Over half of Yemenis may need humanitarian aid, UN says

  
Yemenis receive food assistence in Sana'a. [Fares Khoailed/WFP].
Yemeni people receive food assistence in Sana'a, the capital. The UN estimates that about 10.5 million people in Yemen are food insecure. Rural populations are deemed particularly vulnerable. [Fares Khoailed/WFP].

About 14.7 million people in Yemen may be in need of some form of humanitarian assistance, as outbreaks of violence continue, according to the United Nations.

Some 13.1 million people in the country are in need of access to clean water, while about 10.5 million people are deemed food insecure and 1.3 million children are either malnourished or severely malnourished, according to the UN.

Around 23.9 million people live in Yemen, a country on the Arabian Peninsula, which suffers from chronic water shortages and tribal conflict.

Much of Yemen’s food is imported, largely in exchange for oil, of which supplies have become increasing scarce, according to human rights organisation Oxfam International.

The shortage of fuel supplies has seen food prices soar and water has become inaccessible.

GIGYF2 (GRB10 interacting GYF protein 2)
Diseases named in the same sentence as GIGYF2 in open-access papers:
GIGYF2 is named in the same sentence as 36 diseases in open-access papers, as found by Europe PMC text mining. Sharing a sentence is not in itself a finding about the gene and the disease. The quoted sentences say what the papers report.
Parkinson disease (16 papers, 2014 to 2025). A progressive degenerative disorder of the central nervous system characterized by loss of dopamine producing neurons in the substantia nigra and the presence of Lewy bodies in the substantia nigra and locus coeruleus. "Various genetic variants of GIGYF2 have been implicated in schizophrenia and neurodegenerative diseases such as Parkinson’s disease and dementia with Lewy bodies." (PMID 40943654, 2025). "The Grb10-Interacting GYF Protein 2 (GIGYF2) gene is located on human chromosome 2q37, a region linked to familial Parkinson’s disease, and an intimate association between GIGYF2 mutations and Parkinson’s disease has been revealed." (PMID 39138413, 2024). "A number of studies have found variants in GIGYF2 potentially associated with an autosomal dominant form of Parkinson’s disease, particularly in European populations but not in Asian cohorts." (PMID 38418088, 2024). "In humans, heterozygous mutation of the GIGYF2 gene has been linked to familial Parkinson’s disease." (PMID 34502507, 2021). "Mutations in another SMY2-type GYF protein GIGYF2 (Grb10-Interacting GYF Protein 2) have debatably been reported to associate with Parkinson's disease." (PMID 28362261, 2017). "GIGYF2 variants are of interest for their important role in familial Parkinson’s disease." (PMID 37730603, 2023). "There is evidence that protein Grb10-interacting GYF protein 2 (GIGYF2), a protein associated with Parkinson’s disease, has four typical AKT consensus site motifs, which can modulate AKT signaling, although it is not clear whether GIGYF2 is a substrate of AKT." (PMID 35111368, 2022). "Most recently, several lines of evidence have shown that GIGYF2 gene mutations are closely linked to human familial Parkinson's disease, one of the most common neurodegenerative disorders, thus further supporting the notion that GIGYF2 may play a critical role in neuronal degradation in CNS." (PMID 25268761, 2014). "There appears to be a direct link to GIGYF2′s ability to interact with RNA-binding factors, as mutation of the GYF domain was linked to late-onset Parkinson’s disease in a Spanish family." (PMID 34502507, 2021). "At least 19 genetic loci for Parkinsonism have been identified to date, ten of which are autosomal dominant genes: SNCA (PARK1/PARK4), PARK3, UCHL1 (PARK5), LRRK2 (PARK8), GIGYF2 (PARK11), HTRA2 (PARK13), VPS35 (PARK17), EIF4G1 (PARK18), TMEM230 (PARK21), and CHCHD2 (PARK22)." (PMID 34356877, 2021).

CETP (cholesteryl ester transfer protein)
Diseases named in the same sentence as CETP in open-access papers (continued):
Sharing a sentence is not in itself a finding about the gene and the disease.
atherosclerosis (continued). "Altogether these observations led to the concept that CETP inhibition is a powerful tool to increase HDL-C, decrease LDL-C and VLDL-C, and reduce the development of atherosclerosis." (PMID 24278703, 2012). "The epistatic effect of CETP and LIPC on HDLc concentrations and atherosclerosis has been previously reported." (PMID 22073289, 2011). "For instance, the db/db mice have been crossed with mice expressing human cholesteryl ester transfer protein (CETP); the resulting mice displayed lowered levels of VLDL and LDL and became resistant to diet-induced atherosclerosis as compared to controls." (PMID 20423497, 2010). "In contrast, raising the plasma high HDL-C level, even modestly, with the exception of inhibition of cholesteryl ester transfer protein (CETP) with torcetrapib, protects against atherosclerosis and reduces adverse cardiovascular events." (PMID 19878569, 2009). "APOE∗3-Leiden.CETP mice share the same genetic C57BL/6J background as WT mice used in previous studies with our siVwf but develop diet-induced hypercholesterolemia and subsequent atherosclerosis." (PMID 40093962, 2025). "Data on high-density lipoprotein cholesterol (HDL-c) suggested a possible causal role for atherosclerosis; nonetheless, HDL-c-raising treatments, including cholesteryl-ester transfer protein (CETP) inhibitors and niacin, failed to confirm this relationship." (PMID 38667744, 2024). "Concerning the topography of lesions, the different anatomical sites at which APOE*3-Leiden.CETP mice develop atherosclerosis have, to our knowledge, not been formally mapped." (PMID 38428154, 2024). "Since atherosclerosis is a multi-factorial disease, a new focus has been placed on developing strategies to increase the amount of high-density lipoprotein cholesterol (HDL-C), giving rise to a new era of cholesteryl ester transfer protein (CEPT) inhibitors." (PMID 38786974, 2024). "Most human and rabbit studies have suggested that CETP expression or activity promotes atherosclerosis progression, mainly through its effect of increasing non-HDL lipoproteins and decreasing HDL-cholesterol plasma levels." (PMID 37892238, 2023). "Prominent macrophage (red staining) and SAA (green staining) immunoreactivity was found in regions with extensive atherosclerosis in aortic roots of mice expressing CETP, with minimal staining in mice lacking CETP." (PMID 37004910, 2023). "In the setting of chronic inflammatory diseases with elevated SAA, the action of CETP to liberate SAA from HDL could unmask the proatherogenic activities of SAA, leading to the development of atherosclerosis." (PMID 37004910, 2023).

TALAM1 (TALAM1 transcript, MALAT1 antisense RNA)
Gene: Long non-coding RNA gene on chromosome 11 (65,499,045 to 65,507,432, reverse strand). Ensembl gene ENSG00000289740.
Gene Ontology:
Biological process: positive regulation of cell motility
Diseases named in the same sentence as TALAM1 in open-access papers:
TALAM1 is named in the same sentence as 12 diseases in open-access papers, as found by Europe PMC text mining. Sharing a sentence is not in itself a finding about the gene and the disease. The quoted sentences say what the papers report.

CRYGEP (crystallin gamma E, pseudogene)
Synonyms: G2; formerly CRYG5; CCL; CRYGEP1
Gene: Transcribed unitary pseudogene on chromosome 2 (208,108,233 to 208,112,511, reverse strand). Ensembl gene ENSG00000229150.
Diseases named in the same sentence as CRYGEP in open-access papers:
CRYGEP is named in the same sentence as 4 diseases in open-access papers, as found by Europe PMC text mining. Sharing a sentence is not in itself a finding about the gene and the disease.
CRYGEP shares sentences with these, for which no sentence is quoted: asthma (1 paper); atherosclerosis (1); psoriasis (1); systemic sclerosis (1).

“It is like a perfect storm,” said Bishow Parajuli, the UN World Food Programme’s representative in Yemen, who is based in Sana’a, the capital. “Security is a major challenge, even in Sana’a.”

The Islamist group Al-Qaeda has established a strong presence, particularly in the south and east of the country.

EU "determined to assist Yemen"

In Brussels, the European Union released a statement condemning the violence in the north of the country, where other armed groups are fighting, earlier this month.

Conflict has led to populations being displaced affecting domestic food production.

“Even in one of our programmes, at one stage, we were not able to get enough wheat milled locally to supply all the quantity of wheatflour for the target population,” Parajuli said in an interview.

The country has an estimated 243,000 refugees and 307,000 internally displaced people, according to EU statistics.

Street protests in 2011 led to the ousting of the previous ruler, Ali Abdullah Saleh, and a transitional government has been put in place since then.

The transitional government is the process of drafting a new constitution, which is to be followed by a referendum and general elections, planned for March next year.

“The EU is determined to assist Yemen throughout this transition, especially in security and public finance management, which are so crucial to reform,” said Alexandre Polack, the spokesperson for Andris Piebalgs, the European commissioner for development.

The EU is to triple its funding for Yemen in its next budgetary programme, the Multi-annual Financial Framework. The country is set to receive about €60 million for each year of the budget, which runs from 2014 to 2020.

Much of the assistance is earmarked for vulnerable rural communities, with more sustainable agriculture, water management and more access to basic services amongst the priorities, according to Polack.

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